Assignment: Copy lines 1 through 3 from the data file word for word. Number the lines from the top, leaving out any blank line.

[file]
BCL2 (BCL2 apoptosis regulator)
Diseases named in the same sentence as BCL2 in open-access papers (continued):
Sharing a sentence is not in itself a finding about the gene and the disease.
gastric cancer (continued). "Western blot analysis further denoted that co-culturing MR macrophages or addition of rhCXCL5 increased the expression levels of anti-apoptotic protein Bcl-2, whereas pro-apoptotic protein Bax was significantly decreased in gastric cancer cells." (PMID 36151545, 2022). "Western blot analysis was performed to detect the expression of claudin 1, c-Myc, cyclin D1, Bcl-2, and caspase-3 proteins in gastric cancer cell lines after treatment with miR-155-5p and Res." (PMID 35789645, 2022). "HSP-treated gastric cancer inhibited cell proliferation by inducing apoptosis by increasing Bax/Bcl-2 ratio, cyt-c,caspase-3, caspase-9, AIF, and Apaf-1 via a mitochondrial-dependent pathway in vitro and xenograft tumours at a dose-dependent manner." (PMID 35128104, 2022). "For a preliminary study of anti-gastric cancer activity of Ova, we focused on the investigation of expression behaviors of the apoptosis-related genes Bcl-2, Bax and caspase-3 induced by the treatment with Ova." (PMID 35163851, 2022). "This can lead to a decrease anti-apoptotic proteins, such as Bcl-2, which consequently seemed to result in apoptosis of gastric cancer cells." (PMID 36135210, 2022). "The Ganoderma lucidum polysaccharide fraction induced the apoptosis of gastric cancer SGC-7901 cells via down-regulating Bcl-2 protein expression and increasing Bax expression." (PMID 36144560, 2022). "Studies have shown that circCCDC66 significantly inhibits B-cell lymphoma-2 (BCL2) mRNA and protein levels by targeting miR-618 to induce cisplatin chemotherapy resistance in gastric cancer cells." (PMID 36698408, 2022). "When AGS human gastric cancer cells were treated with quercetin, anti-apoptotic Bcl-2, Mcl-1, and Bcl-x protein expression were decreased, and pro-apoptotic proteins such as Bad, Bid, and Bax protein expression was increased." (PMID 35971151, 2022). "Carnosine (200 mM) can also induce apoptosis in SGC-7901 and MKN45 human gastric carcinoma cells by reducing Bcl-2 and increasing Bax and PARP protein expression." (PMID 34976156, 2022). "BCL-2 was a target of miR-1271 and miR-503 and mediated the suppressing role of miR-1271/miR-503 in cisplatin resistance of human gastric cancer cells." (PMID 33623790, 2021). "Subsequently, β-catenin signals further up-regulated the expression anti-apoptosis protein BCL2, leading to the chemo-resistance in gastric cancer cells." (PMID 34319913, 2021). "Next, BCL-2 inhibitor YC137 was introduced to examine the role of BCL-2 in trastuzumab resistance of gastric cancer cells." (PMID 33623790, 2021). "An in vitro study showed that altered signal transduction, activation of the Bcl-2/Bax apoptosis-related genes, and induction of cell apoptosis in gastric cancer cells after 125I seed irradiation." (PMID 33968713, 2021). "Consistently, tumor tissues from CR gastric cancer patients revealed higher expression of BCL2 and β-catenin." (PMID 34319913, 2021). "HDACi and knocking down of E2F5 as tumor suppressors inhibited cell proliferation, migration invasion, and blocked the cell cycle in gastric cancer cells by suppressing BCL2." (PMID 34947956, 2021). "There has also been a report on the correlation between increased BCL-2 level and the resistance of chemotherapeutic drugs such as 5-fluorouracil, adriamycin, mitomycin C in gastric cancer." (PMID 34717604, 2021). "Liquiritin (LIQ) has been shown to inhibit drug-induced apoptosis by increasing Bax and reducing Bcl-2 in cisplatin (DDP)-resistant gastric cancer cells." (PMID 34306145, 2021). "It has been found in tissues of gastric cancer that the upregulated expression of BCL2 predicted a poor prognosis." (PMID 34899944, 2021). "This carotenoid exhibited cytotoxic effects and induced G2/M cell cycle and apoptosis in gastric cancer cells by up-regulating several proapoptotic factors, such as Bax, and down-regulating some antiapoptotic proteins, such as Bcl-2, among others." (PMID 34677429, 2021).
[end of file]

BCL2 (BCL2 apoptosis regulator)
Diseases named in the same sentence as BCL2 in open-access papers (continued):
Sharing a sentence is not in itself a finding about the gene and the disease.